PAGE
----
It is also pretty expensive compared to other epoxies.

    After an hour-and-a-half, probably only infused 20% of the part before I had to bail on the process due to my resin starting to set up.

    I was using a single feed line and a single 4" wide strip of resin flow material.

    Can you elaborate more on the fish bone method and your quote "distance from the vacuum line and the spiral ends is greater than the spiral spacing."

    I have seen this diagram before, I thing with Polyworks software.

    Thanks for your help and feedback.

    Alan
     
  9. Herman
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    Herman Senior Member

    What is the maximum girth of the canoe?
    Which MGS resin do you use? (they have many). RIM135 or RIM235? Or anything else?
    What is your laminate schedule?
    Did you do a small scale test (over the maximum lenght the resin will have to travel)

    With mesh this should be an easy job. When the laminate is too dense to allow for resin travel, you will need to incorporate something that WILL allow the resin to travel. This can be CFM, foam core, Soric, infusion mats like polymat or rovicore, or disposables, like flow mesh.
     
  10. ahender
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    ahender Junior Member

    The girth is 65 inches.

    The resin I am using is MGS 335, slow hardener.

    My laminate schedule will vary a little, but the first boat I make will have 2 layers of S-2 glass, 2 layers of carbon, infuse, then apply my balsa core, and once that has cured, then 4 more layers of carbon.

    When I did my first attempt at infusing the actual mold, the number of reinforcement layers was 8 (6 oz. cloth).

    I am guilty of not doing any "real world" testing.

    Not sure what you are asking here : "Did you do a small scale test (over the maximum lenght the resin will have to travel)."

    Are you referring to half the girth? If yes, then no, I have not.

    Thanks again for you assistance.

    Alan
     
  11. AndrewK
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    AndrewK Senior Member

    Alan, if you only infused 20% of the mold in 1.5hrs, this alone tels you it is not a very efficient strategy, why don't you want to use flow mesh?
    Yes fish bone layout can be seen in polyworks promotion.
    Say you run the main feed line down the center line of the mold and if you are not using mesh then I am guessing that you would need to have the T'd side feeds at 12" spacing. Vacuum lines are along the mold edge, resin then has to only flow 6" either side of the side feed, then you would terminate the side feeds say 8" short of the mold edge. That is the distance the resin has to travel from the ends of the feeds to the vacuum line is greater than the distance it has to travel between them. If you have decent flanges on the mold or can seal the bag on the outside so that you can have say 6+" CSM as a resin break then you could terminate the side feeds just short of the reinforcement edge.
    Also if you still want to go down the no mesh path then there is no point in using fast feed lines as the reinforcement is the infusion speed limiting factor, 1/4 spiral would do the job.
    What is the viscosity of your resin? there are much lower viscosity resins than the MGS range which would help when you are infusing through the reinforcement alone.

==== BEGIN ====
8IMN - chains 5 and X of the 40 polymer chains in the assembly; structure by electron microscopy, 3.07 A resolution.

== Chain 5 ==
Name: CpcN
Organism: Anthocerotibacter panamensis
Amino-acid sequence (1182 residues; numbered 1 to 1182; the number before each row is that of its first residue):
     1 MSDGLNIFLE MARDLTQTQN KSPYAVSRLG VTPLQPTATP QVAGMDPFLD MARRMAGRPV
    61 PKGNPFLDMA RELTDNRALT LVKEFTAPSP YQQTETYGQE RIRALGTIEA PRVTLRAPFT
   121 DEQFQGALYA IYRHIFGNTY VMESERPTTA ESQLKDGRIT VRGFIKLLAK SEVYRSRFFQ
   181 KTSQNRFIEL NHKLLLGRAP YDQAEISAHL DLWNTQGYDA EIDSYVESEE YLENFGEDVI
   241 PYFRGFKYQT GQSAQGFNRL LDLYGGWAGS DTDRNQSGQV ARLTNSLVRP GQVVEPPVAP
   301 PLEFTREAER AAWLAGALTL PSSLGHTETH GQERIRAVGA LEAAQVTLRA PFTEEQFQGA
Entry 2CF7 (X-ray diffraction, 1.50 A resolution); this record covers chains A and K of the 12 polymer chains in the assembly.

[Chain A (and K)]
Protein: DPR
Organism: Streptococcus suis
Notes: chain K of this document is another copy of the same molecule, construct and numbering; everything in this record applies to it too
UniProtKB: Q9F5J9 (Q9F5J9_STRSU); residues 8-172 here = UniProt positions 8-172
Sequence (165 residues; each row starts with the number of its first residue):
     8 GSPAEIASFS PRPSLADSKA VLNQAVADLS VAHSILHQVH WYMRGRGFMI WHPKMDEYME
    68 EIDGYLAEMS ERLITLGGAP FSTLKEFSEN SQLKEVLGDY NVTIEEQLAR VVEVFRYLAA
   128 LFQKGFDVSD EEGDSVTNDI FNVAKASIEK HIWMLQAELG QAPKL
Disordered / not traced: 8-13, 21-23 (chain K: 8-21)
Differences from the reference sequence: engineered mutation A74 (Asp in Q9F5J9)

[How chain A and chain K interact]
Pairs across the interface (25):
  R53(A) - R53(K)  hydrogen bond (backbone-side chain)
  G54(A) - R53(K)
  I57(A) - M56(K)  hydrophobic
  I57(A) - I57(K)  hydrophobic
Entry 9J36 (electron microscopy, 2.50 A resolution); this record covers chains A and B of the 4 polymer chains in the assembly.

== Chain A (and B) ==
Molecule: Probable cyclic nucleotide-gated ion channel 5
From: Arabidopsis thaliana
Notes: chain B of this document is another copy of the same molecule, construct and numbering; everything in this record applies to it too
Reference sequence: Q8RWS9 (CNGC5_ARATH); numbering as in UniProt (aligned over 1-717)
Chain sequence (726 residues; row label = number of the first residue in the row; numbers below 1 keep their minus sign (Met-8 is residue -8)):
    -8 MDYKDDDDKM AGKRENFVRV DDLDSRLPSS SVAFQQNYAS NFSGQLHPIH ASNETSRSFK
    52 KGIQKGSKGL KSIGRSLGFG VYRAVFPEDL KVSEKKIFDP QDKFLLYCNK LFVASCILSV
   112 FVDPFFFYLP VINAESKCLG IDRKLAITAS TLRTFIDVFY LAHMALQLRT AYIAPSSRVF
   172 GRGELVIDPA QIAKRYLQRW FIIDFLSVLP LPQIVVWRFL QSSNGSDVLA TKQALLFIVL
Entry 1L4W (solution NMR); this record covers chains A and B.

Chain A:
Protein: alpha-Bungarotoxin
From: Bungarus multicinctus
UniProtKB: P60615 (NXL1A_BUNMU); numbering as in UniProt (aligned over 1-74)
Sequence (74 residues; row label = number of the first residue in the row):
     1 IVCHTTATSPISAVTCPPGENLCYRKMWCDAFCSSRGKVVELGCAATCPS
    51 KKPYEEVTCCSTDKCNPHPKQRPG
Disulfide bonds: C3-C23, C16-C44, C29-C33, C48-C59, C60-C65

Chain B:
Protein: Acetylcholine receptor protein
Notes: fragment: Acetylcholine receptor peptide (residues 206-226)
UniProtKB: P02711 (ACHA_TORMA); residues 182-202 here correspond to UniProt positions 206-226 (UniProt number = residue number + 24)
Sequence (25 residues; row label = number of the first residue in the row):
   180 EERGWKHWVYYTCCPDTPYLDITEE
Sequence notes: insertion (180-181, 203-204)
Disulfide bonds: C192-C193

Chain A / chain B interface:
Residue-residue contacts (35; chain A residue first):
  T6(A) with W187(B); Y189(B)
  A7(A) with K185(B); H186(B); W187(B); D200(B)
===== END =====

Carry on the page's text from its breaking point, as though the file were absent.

Personally I would also infuse the complete job in one hit.

    Cheers
    Andrew
     
  12. ahender
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    ahender Junior Member

    I'm not against using a mesh resin flow media, my initial question was could it be done efficiently without a flow media.

    The answer certainly seems to be no.

    There are many brands of flow media. What would your recommendation be?

    Also, other than Pro Set epoxy, I have not seen any other epoxy with as low a viscosity as MGS 335. Mixed it is approximately 400.

    I would love to hear about other options.

    Thanks you your feedback.

    Alan
     
  13. tunnels

    tunnels Previous Member

    HOW WOULD YOU STOP THE HONEY COMB FROM BECOMING COMPLETELY FILLED WITH RESIN ??? :confused: BY MAGIC ???:idea:
     
  14. AndrewK
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    AndrewK Senior Member

    Are you having a paint or gelcoat finish? if gelcoat I would use infusion grade VE resin.
    Since you have access to MGS resins you will find that the others like RIM 135, 235 have a lower viscosity around 300 mPas at 25'C (75'F).
    I have been using a 300 mPas resin for everithing, hand laminating, vaccum bagging and infusion. The problem with this is that it is a compromise in each process so I am going to change to two resins. Infusion resin to have a viscosity <200 and for hand laminating 600 - 900. To give you an example all other things equal a 150mPas resin traveled almost 3 times the distance that the 300 mPa resin did in the same time.
    I dont know what resins are available to you locally but I imagine the global brands like Sicomin SR 8100 and SP Prime 20ULV should be. These have a viscosity <200 at 25'C but are expensive and do require a post cure at a low temperature as do the MGS resins.

    I am using shade cloth as the flow media but did test a a number of plastic meshes.
    I suggest you do the same with the materials available to you locally and decided based on economics and properties.
    What I did was to line up 100 x 1000mm strips of various flow media and 750gm2 triaxial glass and measured the resin flow distance vs time. And also quantified the amount of resin each media consumes.
    I also strongly recommend that you use a perforated release film under the flow media so that it can be stripped off easily.

    12' canoe is not a very large area to hand laminate, have you considered just vacuum bagging?
     

  15. gages
    Joined: Jun 2008
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    gages Junior Member

    A new setup

    I have finally finished the plug and am wanting too setup for Infusion into both deck and hull moulds of my kayak

    Do I need certain size flanges for Infusion?
    Does anyone recommend any thing I should do whilst I build the mould?

    What is the best way to learn ?

    Any advice is welcomed

    Thanks in advance